Good morning. You have reached the Whatcom County Sheriff’s Office Division of Emergency Management Daily Briefing Line. Today is Tuesday, March 3rd and the time is 9:20 am.
Information about COVID-19 also referred to as “coronavirus” can be found on the Whatcom County Health Department website. The URL is: https://www.whatcomcounty.us/CivicAlerts.aspx?AID=1617
The “Proclamation of Emergency” signed by the Whatcom County Executive concerning the storms and flooding several weeks ago remains in effect at this time. Individual and businesses affected by floodwater are requested to report damages to 360.788.5311.
Advisories, Watches and Warnings:
A “Small Craft Advisory” will go into effect this afternoon at 4:00 pm and remain in effect until 7:00am tomorrow morning.
Whatcom County Weather
The chance for rain continues for most areas of Whatcom County today, tomorrow, and into the weekend. Blaine may see partly sunny skies today but the rest of us will see increasing clouds with rain showers. Temperatures will stay in the mid 40 degree range or a little higher for the next couple of days and winds from the south/southwest now will increase later today and gusts to 30mph or so will occur in the Blaine and Sumas areas tonight. Lows will drop into the upper 30s for areas west of Interstate 5 while areas to the east will drop to near the freezing level which could lead to some ice forming where ponding on roads occurs. Look for rain/snow mixtures in Maple Falls and Kendall and all snow at the ski area where four to eight inches could fall this evening. Travel in the upper elevations could be challenging.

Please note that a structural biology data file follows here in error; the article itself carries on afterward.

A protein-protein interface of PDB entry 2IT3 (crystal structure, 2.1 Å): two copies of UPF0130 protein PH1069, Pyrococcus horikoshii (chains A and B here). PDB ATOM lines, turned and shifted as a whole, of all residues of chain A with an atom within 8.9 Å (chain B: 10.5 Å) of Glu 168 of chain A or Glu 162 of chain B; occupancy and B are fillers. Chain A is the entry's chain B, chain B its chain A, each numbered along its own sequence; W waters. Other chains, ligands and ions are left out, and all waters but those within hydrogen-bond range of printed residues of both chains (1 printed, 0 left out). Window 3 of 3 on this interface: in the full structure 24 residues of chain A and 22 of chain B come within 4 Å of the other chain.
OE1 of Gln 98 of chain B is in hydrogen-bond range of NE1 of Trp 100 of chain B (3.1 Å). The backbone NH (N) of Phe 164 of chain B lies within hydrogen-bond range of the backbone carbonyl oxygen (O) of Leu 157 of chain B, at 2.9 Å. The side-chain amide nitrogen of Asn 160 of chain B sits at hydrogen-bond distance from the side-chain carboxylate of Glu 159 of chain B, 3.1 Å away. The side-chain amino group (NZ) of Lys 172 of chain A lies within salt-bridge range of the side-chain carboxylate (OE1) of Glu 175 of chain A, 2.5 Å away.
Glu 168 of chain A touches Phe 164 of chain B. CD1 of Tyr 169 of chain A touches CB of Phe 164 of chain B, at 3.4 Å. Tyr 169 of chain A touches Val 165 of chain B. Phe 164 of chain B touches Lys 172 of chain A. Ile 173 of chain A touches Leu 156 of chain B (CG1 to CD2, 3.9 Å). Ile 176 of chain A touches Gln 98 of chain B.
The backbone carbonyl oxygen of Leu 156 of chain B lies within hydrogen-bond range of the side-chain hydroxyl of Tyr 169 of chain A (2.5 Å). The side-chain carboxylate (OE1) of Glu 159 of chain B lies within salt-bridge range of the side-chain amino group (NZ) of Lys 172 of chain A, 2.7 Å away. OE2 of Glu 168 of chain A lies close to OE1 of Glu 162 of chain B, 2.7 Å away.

The Nooksack River level will start to go up a foot or a little more over the next 24-36 hours and then drop. No flooding will occur but if you are on or near the river, familiar sand bars or visible hazards could become submerged so be careful.
Coastal Weather for Whatcom County
The Coastal and Inland waters of Whatcom County will see the wind velocities go back and forth as they will subside slightly this morning and then increase again later today. Tomorrow, they will drop again to 5-15 knots into tomorrow night and then increase again for Thursday.
For the tides, today was the last day of King Tides for awhile. Otherwise, tides at Cherry Point for the next two days:
|March 03, 2020||0926||7.88|
|March 03, 2020||1758||0.49|
|March 04, 2020||0247||7.91|
|March 04, 2020||0644||7.28|
|March 04, 2020||1014||7.76|
|March 04, 2020||1858||-0.03|
|March 05, 2020||0335||8.48|
Here are a few emergency management reminders:
First, put your Winter Safety Kit in your vehicle if you haven’t done so already. Check the Washington State Department of Transportation website for a list of items to have in your kit.
Second, watch for ice and slush on the roadways especially where the temperature drops below the freezing level. And don’t forget, shaded caused by overhanging trees, mountains, or even buildings can shield the sun from thawing the frost and you could go from a dry area to patches of frost which could cause a loss of traction or vehicle control. Elevation will also make a difference as to where the freezing level is so keep alert.
Third, watch for packed snow or patches of packed snow if you are headed to the ski area or crossing the Cascades over the next couple of days. Slush or snow building up under your vehicle tires can cause your vehicle to ride on top of an unstable surface and can lead to loss of traction and vehicle control.
Fourth, keep an eye on the avalanche notifications and tree well warning. You can find information about both on the Mount Baker Ski Area Website Home Page.
Fifth, don’t drive through water flowing over roads. It only take three to six inches of fast moving water to knock you off your feet and another few inches to move vehicles as large as SUVs. Do not go around signs or barriers; they are there for your protection and going a different route will only cost you a little bit of time.
This briefing line is not updated on weekends unless an incident occurs.